How do you lock in your culture without killing it?
A few years ago I was part of a team that created a diversity and inclusion charter for 5CA. A large percentage of what we did was trying to lock in those elements of our work culture that we wanted to preserve. Almost to ‘institutionalise’ them so that those elements of our culture that we cherish – the pride in our inclusivity, the raising of our freak flag if you like – become codified into what we do.
We’re not just a community, we’re a workplace where everyone is accepted for who they are. It’s something I really cherish about our company. For example, we have a large LGBTQ community at 5CA and I have heard some people say that they could never be as open about who they are if they had to show up for an office job in their own country.
5CA is a place you can come to and say, “You know what? I’m into this really obscure, Korean-style of dance, and I make videos about it and post them on YouTube,” and everyone here will turn around and say, “Oh that’s SO cool!” There are so many people here who are different and quirky. It can be intense managing people like this, but then so many of our team leads here are *also* the weirdos. So that’s okay.
What does true inclusion look like?
When we helped establish the groundwork for the culture at 5CA we had conversations about inclusivity. To be truly ‘inclusive’, does that mean you have to include all the people all the time?
In the end we decided that we would create a series of ways to engage with the business and with one another, creating online events and an online community and offer it to people. If some people didn’t want to join in – or couldn’t – we’d be OK with that too.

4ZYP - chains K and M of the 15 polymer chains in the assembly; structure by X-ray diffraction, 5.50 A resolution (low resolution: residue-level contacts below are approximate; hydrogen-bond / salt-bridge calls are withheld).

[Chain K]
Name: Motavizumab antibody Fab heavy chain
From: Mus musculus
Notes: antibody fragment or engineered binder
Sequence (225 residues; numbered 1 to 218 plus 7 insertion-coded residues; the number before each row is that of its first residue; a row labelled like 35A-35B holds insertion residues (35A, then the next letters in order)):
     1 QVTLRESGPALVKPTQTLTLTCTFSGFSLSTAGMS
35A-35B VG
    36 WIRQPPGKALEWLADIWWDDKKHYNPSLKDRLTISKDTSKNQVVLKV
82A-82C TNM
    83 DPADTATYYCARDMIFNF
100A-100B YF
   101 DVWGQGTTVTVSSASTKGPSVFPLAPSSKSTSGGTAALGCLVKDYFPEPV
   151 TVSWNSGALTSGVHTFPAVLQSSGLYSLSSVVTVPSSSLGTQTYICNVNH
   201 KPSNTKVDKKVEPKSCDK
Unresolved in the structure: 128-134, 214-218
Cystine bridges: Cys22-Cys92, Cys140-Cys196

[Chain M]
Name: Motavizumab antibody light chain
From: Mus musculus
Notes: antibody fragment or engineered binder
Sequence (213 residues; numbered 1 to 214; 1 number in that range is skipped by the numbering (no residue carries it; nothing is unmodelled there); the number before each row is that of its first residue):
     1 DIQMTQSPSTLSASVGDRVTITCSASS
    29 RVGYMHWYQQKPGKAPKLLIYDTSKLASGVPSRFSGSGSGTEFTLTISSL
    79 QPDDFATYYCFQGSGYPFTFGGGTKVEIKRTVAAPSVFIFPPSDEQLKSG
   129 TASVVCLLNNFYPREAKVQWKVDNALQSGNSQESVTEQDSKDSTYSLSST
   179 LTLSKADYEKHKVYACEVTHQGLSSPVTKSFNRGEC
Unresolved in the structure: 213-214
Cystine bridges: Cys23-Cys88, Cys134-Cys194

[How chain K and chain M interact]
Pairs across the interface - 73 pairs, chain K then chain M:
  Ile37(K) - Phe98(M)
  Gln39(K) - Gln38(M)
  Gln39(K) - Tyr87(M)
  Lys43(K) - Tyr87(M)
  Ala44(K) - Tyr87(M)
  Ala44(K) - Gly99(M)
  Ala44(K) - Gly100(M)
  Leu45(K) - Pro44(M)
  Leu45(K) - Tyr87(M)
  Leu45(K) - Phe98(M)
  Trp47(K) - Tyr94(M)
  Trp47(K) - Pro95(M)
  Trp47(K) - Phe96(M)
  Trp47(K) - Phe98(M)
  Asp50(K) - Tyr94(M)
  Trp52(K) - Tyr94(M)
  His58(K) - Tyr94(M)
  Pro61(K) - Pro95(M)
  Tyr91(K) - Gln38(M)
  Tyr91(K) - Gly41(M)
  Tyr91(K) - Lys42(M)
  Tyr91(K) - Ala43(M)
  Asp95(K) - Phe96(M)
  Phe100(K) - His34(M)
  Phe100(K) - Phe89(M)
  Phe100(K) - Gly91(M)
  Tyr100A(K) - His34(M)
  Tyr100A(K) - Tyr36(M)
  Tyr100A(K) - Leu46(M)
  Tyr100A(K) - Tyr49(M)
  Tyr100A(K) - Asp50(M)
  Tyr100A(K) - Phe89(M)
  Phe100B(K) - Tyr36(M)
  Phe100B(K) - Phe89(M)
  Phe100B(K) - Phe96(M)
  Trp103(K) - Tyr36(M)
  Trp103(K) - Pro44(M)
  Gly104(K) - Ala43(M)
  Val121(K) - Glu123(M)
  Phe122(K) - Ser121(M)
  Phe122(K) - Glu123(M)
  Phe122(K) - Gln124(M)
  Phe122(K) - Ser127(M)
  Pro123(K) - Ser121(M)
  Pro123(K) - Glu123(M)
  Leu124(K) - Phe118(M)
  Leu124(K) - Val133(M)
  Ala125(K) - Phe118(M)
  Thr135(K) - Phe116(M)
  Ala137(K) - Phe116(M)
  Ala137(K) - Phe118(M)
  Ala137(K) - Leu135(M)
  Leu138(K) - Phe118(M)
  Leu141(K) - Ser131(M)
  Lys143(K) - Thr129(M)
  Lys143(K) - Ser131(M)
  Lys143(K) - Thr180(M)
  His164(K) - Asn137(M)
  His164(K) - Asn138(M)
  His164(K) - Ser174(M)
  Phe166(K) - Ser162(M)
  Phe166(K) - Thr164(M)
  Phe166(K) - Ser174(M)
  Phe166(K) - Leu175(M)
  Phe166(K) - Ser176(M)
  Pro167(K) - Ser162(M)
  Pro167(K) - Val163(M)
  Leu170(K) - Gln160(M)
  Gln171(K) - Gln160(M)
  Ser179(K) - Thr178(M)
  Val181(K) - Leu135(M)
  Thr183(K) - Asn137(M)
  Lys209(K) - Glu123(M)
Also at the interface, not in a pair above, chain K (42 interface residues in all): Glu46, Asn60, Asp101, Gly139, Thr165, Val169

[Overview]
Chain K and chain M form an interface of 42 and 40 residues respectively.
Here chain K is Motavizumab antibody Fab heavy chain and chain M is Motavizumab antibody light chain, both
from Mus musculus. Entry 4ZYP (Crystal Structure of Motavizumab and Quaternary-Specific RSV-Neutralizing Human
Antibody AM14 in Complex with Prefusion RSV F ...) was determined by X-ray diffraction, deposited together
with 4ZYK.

Shortly after we published our diversity and inclusion charter, we had some people actively reach out who were neurodiverse and talk to us about how much they appreciated working for 5CA precisely because they had more control over their environment and how they interacted with their colleagues – far more than they would in a physical office.
For us inclusion is creating all these offerings, making sure everyone knows they’re there, but respecting those of us who don’t want to take part. Everyone has their own reasons why they choose to work remotely, and I believe a good deal of our success lies in us employing people who actively want to WFH rather than have it forced upon them, as so many people have experienced this year.
For myself, and others here, diversity and inclusion isn’t a box we’re trying to tick. It’s not a target to aim for. Or an objective that we need to meet. It’s what we already have, partly due to how we work, and who we employ. It’s what makes working here enjoyable, and long may it continue.
Find out more about working for 5CA at our careers site.